Ach chan e an-diugh an-dè.

“‘S e call a th’ ann nach eil thu a’ dol dhan bhùth anns na h-eileannan agus a’ bruidhinn Gà idhlig gu nà darrach, nach bi thu cinnt’ gum biodh Gà idhlig aig gin a bhith anns a bhùth,” thuirt Gillebride. Uair a bh’ ann, bha fhios aig a h-uile duine cò bha fuireachd faisg orra, ach a-nise, “chan eil fhios agad co tha fuireachd anns an aon bhaile riut.”

Air an adhbhar sin, tha coimhearsnachdan far a’ bheil Gà idhlig beò a’ fà s nas sgapte, mar eileannan a-measg nan eileannan.

“Chan eil daoine a’ bruidhinn Gà idhlig ri ‘n nà baidhean mar a b’ à bhaist,” thuirt Gillebride. “Tha daoine a’ bruidhinn ri ‘n caraidean agus ri ‘n luchd-eòlais fhèin.”

Tha an saoghal ag atharrachadh gu luath ann an iomadh dòigh. “Tha daoine nas trainge, cha bhi iad a’ coiseachd agus a’ bruidhinn ris na daoine san coimhearsnachd,” thuirt Gillebride.

Math neo dona, “tha coimhearsnachd eadar-dhealaichte a bhios ann a’ bruidhinn na GÃ idhlig.”

— Liam Ó Caiside

Gillebride MacMillan was raised on South Uist but now lives in Vigo, Spain, with his wife Maite. Although he’s a long way from Scotland, he’s very much involved in Gaelic-medium education, teaching geography in Gaelic to students at five schools in Scotland through the Internet. The world is getting smaller in some ways, Gillebride admits. “There are few obstacles to anyone who wants to learn or hear Gaelic. You can listen to Radio nan Gaidheal anytime, anywhere in the world,” he points out.

At the same time, the communities where Gaelic is spoken are changing. “You can’t go into a store in the Hebrides and expect to speak Gaelic with people there,” he said. “People don’t speak to their neighbors like they used to, they speak to friends and to the people they know.” That means Gaelic-speaking communities are growing more fragmented. “It’s a different type of community that speaks Gaelic now.”

Faodaidh sibh agallamh le Gillebride chluinntinn ann an Gaelcast 6.

You may listen to an interview with Gillebride in Gaelcast 6.

How Archie Alex Cursed His Own Forerunner

This is a transcript of the story about forerunners or manaidhean told by Archie Alex MacKenzie of Christmas Island, Cape Breton, in Gaelcast #5. Liam Ó Caiside recorded the story from Archie in September 1991 during a visit by MacKenzie to the United States.

“By now you realize that I’m some kind of a character. But you know what, I’ll bet that there’s not one of you people that believe in forerunners. I’m going to tell you, my mother, honest to goodness, that woman heard more forerunners … I’ll get around to this particular one later. But I was the only one in the family that took after her. My father, I never heard him mention hearing or seeing anything or any of the family — and it was a large family — except me. I could write a book, believe it or not. Not only forerunners, but other things. I’m not going to get into that. But most of the people who write about those things they relate what’s happened to somebody else. Not themselves. The reason I thought of that one, was this morning, my mother said, ‘Well well,’ she said, ‘Now it was myself that heard the good step dancer last night.’ ‘What are you talking? We never heard a good step dancer.’ ‘Yes, it was about two o’clock in the morning, and here was somebody step dancing on the living room floor.’ Oh, we all laughed. That was that. It wasn’t long after that, old [Father] Charlie [MacKenzie] came to the mission at Christmas Island. And one evening after the service and after he’d blasted everyone, he was invited to our place to meet all of the neighbors … the house was dolled up and who was the center of the entertainment but Father Charlie. And, you know that he would sing some of the old traditional songs in Gaelic and he could hear confessions in Gaelic, and [he] coming from Philadelphia. And anyway, then my father took the fiddle, started playing the fiddle, and who jumped up on the floor and with a big pair of boots and started step dancing [but Father Charlie]. I happened to be going to the kitchen for something and my mother was standing in the hall. ‘You people happened to be laughing at me the other day. That’s exactly what I heard.'”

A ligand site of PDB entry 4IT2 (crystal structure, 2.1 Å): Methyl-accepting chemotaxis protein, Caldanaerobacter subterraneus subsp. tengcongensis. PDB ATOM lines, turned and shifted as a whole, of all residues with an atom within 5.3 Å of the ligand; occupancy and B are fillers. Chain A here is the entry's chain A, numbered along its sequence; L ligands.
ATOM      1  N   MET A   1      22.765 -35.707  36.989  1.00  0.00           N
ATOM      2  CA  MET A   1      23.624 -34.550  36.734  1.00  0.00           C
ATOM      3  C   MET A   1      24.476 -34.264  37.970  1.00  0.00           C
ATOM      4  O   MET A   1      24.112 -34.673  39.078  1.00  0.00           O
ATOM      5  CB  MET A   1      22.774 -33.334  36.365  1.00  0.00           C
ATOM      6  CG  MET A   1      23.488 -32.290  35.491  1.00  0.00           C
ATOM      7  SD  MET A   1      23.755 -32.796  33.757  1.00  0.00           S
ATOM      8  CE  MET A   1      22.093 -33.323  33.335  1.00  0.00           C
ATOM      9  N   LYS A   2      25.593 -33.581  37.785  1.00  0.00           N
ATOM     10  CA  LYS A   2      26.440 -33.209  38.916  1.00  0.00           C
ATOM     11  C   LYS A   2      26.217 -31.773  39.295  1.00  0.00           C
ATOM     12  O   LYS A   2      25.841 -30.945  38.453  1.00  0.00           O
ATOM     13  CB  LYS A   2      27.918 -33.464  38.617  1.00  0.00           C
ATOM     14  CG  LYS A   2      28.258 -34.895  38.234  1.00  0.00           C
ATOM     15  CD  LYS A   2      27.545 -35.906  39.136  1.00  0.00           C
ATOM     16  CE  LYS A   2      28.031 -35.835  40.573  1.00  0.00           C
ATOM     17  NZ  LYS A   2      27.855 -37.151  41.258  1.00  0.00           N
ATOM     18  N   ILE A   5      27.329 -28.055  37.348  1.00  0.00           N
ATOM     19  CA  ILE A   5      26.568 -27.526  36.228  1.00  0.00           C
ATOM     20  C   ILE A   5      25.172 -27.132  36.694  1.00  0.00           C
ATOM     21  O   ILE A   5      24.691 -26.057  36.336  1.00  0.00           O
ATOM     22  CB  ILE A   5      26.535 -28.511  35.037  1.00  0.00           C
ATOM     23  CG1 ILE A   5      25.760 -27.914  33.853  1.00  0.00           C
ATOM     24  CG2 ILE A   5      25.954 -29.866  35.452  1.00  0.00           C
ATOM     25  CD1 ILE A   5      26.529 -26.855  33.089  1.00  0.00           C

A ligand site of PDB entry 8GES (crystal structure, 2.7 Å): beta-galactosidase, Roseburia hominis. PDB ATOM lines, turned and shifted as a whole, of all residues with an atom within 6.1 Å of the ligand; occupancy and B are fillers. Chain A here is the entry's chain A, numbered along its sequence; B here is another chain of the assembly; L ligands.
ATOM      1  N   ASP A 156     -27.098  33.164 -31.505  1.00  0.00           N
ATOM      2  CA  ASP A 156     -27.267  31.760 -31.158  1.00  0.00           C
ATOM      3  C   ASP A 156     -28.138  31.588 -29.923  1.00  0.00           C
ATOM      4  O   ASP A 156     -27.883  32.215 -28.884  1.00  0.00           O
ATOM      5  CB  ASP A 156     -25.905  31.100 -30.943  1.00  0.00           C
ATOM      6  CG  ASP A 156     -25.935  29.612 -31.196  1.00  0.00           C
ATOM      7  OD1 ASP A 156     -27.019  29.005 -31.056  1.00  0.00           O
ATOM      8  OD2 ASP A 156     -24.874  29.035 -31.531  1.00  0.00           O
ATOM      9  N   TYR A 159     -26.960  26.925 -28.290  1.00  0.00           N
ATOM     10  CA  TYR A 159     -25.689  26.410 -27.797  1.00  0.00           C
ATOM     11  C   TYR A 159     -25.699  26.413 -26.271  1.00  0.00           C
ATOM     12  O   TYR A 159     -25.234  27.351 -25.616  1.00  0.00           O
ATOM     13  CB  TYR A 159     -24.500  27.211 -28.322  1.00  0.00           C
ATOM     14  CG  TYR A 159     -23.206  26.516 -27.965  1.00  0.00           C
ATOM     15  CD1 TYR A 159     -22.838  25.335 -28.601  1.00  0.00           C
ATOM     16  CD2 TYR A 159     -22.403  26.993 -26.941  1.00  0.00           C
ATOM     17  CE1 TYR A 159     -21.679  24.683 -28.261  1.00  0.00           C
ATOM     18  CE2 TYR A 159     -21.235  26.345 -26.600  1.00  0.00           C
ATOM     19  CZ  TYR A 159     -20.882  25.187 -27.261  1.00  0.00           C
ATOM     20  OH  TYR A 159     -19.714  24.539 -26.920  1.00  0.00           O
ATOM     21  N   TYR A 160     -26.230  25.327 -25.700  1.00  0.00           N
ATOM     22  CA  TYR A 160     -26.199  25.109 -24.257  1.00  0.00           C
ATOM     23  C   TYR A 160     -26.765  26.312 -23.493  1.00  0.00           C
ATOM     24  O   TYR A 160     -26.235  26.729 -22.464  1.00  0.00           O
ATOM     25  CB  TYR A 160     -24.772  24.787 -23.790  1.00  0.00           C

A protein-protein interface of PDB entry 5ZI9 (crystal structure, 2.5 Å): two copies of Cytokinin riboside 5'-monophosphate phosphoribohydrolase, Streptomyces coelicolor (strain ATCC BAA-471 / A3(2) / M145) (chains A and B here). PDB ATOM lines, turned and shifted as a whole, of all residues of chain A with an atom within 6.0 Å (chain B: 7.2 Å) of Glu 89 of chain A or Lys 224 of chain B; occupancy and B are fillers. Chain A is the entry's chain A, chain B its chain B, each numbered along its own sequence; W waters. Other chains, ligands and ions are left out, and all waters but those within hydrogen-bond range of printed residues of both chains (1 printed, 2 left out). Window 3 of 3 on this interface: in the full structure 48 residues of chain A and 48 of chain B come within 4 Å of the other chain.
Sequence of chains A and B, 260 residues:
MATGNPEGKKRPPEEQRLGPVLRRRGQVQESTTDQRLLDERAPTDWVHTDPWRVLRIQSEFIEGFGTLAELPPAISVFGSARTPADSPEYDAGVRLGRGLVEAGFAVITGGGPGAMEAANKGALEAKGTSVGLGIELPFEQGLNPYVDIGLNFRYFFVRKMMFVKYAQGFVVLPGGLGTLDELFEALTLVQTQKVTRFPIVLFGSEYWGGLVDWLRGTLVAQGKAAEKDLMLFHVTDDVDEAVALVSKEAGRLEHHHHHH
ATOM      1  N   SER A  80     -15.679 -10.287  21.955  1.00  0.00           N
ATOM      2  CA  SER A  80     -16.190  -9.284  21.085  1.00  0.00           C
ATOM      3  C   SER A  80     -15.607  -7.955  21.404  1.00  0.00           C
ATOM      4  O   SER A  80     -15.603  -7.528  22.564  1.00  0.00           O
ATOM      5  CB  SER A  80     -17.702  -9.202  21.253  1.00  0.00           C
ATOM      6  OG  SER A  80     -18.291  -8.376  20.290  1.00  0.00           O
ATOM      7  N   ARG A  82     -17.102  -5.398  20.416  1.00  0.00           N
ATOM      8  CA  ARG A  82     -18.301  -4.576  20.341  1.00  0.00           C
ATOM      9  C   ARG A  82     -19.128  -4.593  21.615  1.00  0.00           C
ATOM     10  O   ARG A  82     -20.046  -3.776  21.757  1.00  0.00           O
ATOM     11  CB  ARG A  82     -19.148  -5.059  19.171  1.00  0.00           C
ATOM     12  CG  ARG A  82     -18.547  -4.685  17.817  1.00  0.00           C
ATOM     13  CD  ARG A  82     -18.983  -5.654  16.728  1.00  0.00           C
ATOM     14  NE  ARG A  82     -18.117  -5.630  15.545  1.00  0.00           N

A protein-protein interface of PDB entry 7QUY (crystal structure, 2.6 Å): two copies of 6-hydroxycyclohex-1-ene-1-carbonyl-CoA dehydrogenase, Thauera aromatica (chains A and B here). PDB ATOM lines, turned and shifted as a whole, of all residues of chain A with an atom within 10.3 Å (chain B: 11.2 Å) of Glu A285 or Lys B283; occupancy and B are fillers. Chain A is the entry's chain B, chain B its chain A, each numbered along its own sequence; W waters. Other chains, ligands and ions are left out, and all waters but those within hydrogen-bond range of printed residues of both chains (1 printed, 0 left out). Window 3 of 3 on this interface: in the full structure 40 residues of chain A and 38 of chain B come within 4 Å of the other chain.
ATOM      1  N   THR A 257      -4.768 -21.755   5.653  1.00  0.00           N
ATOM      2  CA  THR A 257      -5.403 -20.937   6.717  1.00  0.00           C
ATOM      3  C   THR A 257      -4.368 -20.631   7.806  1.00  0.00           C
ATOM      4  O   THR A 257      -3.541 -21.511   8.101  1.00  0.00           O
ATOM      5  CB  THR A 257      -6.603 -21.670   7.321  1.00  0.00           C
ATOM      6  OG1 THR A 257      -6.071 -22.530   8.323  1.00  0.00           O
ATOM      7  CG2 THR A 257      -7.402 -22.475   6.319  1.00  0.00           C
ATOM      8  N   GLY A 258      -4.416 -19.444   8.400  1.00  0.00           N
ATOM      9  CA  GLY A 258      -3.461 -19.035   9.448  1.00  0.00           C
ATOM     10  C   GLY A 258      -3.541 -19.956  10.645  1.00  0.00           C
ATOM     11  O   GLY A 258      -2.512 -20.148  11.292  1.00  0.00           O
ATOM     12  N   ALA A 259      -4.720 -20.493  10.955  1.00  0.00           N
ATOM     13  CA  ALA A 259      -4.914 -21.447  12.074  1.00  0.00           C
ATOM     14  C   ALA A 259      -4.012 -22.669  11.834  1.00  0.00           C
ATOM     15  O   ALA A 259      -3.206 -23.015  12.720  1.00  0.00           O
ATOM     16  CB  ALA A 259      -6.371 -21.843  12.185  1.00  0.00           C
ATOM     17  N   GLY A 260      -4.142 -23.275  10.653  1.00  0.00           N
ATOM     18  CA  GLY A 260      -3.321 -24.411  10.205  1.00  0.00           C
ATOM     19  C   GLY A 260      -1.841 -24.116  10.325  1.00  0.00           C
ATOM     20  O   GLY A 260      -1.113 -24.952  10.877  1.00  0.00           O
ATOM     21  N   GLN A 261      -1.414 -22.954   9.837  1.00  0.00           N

“Now who in the name of God would believe that I heard my own forerunner as plain as anything could be. And when I heard it I thought it was somebody else and I even cursed it. One evening we were sitting in the house and I was the only one, alone at the time with my father and mother and we were sitting in the kitchen. And all of a sudden, the front door opened. I heard somebody run up stairs, pause for a second, down the stairs again, slammed the door. And I went out … wondering who in the hell that was. There wasn’t a soul anywhere. When I came back in I was in terrible mood. ‘Oh,’ my mother said, ‘you’re all right. That was only a forerunner.’ Only a forerunner. So it was only a few days after that, I had a cousin who was dying, and I was working in the field … turnips or something, when my uncle Hector came to the fence and yelled, ‘Go after the priest, Jimmy wants the priest right away, he’s really on his last, you know.’ So, I had the horse in the cultivator, so I just jumped on the top of the horse and I wasn’t going to … I was just going to gallop away … but at that time, nobody would go out without something on their head. And, my God, just when I was at the gate I realized that the cap that I was wearing was split in two and, my God, I couldn’t go anywhere where somebody would see me with that. We always used the back door and I went to the front door and I knew that my good cap was hanging in the hall upstairs. And I picked up my cap and I ran downstairs. Long before the day was over my mother came and said, ‘You were cursing the other night when you heard your own forerunner.'”